Jersey’s Health Minister has been told by the island’s lawmakers that she does have the power to make Class B drug cannabis legal for medicinal purposes.
A change in the law would mean that those suffering from conditions like MS where the drug relieves muscle pain and spasms, could use the drug to allievate their symptoms.
However, Deputy Anne Pryke said today that she would need to consult expects in the island before she made a decision for the drug to be used in medicine.
The discussion was raised in today’s (Tuesday) States sitting after Deputy Montfort Tadier asked a question about what the law was on using cannabis for medicinal purposes.
Deputy Tadier said: “We’re essentially in a no-man’s land. There are products that are cannabis based that are being used for medicinal purposes but the problem is, they’re not always the most effective form of cannabis and they’re very expensive to get into the island, so what I’m trying to do is just make it more user-friendly from a patient perspective but also for GPs who believe their patients might benefit.”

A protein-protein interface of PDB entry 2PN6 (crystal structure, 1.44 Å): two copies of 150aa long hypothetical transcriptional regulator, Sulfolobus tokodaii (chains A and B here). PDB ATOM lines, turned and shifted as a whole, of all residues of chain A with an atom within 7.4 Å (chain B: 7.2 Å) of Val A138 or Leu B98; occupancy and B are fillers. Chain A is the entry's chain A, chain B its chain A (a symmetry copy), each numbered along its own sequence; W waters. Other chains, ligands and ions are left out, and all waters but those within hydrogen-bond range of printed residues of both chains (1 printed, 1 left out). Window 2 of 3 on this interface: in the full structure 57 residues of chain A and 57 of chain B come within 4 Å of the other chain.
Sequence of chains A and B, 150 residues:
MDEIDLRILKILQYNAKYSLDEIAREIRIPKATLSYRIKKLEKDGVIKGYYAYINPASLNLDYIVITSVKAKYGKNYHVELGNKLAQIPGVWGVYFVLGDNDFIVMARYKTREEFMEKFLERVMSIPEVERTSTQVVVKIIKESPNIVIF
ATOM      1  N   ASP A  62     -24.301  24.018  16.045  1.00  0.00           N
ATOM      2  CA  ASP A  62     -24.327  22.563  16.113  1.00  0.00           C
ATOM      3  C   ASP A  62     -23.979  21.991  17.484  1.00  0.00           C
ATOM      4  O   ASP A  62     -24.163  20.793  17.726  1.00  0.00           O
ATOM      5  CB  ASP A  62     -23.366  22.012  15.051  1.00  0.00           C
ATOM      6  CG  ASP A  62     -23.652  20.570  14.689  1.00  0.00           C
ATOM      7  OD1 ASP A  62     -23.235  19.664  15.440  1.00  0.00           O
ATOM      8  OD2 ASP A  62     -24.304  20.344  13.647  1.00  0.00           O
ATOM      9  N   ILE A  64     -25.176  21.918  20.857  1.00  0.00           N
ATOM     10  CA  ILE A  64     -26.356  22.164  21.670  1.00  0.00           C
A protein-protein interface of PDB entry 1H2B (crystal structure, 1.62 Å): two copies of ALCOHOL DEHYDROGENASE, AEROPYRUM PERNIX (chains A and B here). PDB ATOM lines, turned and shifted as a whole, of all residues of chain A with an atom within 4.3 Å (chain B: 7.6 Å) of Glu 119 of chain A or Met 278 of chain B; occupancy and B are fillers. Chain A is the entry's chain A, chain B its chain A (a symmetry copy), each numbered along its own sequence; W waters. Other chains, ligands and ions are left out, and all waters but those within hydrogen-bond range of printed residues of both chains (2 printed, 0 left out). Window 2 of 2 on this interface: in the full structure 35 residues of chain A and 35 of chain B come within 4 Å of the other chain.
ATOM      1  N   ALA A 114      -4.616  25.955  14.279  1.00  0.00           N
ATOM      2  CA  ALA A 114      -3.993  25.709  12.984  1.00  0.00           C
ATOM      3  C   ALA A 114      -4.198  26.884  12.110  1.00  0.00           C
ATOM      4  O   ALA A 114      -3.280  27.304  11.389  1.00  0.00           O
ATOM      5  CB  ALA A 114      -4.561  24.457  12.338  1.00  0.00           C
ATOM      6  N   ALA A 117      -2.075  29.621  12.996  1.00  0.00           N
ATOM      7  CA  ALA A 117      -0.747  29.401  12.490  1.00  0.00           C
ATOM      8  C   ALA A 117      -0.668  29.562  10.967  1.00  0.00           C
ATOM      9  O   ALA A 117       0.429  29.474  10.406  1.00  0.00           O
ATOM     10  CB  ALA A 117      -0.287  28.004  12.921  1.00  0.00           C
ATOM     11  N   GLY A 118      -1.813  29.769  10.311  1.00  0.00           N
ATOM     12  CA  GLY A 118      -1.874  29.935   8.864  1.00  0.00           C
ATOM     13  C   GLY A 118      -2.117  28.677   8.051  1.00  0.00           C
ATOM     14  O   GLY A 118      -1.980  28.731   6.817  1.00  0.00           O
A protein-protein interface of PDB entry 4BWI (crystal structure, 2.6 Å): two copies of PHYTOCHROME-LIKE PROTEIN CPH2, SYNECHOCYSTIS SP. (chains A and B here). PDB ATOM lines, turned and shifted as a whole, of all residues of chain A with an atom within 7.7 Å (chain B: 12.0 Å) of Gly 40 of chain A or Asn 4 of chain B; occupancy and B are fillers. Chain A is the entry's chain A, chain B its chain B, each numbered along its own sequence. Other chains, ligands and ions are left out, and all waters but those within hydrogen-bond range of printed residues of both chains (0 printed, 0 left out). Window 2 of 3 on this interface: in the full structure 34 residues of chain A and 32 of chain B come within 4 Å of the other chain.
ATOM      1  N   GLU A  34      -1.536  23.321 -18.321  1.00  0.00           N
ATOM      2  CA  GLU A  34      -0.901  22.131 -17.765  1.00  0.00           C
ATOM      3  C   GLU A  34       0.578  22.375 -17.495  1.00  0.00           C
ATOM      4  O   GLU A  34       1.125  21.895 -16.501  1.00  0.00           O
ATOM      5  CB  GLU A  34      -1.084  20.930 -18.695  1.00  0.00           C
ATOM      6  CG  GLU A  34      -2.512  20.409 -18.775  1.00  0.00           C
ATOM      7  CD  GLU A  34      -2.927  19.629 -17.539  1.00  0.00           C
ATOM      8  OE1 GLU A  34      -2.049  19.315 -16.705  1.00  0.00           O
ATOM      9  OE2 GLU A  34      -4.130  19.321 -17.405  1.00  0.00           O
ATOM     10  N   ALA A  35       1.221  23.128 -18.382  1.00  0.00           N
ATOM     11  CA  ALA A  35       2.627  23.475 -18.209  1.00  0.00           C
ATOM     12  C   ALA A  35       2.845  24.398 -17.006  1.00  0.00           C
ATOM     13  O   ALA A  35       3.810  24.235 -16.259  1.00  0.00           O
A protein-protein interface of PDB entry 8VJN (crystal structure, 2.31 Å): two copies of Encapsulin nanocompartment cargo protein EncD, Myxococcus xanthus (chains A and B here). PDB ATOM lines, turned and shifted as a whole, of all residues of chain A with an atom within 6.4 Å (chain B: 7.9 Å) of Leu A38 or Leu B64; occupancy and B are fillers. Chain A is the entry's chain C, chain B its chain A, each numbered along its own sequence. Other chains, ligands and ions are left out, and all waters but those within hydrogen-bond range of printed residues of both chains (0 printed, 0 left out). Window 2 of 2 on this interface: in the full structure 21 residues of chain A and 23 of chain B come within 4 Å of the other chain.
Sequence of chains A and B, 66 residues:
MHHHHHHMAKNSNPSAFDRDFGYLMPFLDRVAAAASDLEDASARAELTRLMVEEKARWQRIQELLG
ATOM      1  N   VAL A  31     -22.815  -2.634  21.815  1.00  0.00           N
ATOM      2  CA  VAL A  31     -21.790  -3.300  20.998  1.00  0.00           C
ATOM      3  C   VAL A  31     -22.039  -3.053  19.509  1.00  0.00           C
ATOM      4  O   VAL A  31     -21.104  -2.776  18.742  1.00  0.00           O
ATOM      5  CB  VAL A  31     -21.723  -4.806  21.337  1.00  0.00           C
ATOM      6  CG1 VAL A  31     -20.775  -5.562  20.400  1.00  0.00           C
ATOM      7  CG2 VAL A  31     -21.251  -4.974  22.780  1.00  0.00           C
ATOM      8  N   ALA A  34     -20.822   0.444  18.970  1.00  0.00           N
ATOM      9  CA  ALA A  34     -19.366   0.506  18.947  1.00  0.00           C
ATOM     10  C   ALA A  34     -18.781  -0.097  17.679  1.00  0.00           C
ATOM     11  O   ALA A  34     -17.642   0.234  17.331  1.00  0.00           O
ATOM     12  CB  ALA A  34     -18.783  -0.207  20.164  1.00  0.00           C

Deputy Anne Pryke said: “I will need to take advice [from the Drugs Policy Council] because I’ve also got to take the advice of the health effects because it is at the end of the day an illegal drug.”
Cannabis has been associated with harmful side effects; primarily paranoia and brain function problems. But it’s also been used in medicine around the world for thousands of years.
Some islanders have also been campaigning for the move in recent months. In Guernsey there was a protest march called ‘Walk to Weed’ and in Jersey’s Youth Assembly six-formers discussed it in the States Chamber.